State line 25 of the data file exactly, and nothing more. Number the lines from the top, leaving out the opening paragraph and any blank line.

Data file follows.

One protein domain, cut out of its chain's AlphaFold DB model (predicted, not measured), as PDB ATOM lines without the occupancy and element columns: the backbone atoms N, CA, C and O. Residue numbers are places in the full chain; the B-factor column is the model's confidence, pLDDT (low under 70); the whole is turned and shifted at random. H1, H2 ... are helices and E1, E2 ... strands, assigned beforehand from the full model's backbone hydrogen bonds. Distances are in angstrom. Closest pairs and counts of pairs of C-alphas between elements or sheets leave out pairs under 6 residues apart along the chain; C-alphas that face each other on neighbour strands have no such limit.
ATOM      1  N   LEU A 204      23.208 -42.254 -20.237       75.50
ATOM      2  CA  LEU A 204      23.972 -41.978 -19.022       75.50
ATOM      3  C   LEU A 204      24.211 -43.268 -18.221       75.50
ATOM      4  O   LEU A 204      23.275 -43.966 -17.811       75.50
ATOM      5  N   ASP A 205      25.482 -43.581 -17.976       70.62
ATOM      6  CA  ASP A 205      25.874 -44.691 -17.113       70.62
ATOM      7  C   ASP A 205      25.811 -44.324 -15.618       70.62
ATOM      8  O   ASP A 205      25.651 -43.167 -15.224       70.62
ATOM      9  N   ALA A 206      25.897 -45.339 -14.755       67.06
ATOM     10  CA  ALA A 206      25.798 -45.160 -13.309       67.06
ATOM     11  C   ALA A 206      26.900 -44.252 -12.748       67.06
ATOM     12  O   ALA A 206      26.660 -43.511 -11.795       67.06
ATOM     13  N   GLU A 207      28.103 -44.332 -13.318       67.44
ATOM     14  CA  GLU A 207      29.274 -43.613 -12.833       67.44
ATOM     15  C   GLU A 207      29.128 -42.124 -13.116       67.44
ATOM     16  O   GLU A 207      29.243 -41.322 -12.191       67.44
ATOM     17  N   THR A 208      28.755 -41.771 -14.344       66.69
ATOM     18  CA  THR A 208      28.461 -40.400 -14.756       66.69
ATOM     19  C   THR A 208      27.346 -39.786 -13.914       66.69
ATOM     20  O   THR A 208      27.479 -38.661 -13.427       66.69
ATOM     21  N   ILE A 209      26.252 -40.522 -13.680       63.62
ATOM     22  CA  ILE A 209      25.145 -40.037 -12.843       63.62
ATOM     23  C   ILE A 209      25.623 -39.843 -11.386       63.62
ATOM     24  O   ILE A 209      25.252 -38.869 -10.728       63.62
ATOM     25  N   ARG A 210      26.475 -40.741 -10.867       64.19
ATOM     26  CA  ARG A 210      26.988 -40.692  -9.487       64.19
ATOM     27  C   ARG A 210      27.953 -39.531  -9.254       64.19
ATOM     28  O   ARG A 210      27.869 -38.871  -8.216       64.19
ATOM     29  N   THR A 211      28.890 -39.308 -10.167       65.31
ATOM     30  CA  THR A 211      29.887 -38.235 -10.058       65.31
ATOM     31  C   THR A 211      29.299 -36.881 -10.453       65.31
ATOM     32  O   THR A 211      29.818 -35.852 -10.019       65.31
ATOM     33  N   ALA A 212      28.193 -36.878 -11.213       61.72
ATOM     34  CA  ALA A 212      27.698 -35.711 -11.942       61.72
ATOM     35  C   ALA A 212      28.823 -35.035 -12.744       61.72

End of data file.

ATOM     25  N   ARG A 210      26.475 -40.741 -10.867       64.19